What can we learn from large-scale assessments about promoting student success?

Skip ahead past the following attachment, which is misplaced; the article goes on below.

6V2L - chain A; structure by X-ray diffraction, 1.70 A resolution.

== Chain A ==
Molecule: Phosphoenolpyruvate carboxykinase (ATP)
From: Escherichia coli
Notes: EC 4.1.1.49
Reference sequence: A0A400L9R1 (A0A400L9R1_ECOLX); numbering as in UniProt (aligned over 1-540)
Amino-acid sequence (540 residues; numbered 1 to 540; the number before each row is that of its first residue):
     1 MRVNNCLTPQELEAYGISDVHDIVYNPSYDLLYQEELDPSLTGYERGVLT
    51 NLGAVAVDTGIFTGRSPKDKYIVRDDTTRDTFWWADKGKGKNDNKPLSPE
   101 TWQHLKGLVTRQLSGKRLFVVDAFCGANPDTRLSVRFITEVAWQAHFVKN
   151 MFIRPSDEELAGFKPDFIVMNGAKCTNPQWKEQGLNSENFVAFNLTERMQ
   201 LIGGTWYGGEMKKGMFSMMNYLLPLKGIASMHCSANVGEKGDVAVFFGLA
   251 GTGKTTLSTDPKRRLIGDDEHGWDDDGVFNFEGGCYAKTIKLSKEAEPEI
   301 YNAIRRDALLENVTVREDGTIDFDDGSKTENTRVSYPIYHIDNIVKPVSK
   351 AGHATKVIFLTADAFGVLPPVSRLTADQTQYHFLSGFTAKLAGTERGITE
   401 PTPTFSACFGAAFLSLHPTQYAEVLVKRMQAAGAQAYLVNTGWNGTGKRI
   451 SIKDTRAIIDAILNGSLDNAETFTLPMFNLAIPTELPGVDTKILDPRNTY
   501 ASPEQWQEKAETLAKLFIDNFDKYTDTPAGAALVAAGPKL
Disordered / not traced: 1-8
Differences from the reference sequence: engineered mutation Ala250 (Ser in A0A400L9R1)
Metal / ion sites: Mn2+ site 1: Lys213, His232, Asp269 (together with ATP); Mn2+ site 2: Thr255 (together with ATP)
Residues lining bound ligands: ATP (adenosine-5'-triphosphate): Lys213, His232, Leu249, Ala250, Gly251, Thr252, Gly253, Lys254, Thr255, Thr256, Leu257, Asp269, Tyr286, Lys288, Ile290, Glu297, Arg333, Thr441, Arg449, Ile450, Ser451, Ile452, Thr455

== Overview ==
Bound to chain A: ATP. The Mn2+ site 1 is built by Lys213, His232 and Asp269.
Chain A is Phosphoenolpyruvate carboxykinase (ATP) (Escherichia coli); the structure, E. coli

Results from comparative international large-scale assessment studies, such as TIMSS and PISA generally reflect a downward trend for Swedish students’ results in subjects such as mathematics, science and reading comprehension. Descriptive analyses are compiled after each assessment, but there is a lack of more analytical analyses. Nevertheless, presented results receive a lot of attention in the public arena and educational investments are often based on results from these assessments. A valid question is on what groundwork the decisions are made, i.e. the interpretations and conclusions that reinforce the political decisions. It is fundamental that the assessment instruments (the subject tests and the background questionnaires) provide reliable and valid information about the concepts and abilities they intend to measure. It is also of vital importance that this works in a similar manner for all students in the examined country. Furthermore, if the international comparative studies should be able to make a substantial contribution to the knowledge of educational science field, there is an urge for deepened and extended analysis of data from these assessments. In addition, it is important to use the vast amount of collected background information (questionnaire data) in order to develop schools and thereby promote student success, not least in the light of the growing focus on assessments which imply that students and the teachers devote considerable time in participating in assessments and to preparations. The overall purpose is to examine the quality of the information TIMSS and PISA provide for different groups of students and to examine the relevance of this information for development of the Swedish school and thereby enhance student success. This is conducted by content analysis of the instruments and statistical analyses and modelling of the students’ test achievements. In order to take into account the hierarchical data structure of TIMSS and PISA and control for the student backgrounds when analyzing the results, multilevel analysis will be used. The results will contribute to unique knowledge of how Swedish student performance on large-scales assessment, relate to their national test results, grades and home background. The project will also shed light on how TIMSS and PISA relate to each other and how we can use data from TIMSS and PISA to develop the Swedish schools and thereby enhance student success. An important aspect will be to put the Swedish students’ results in an international context through country comparisons. The results will be published in international peer-review journals and presented on international conferences.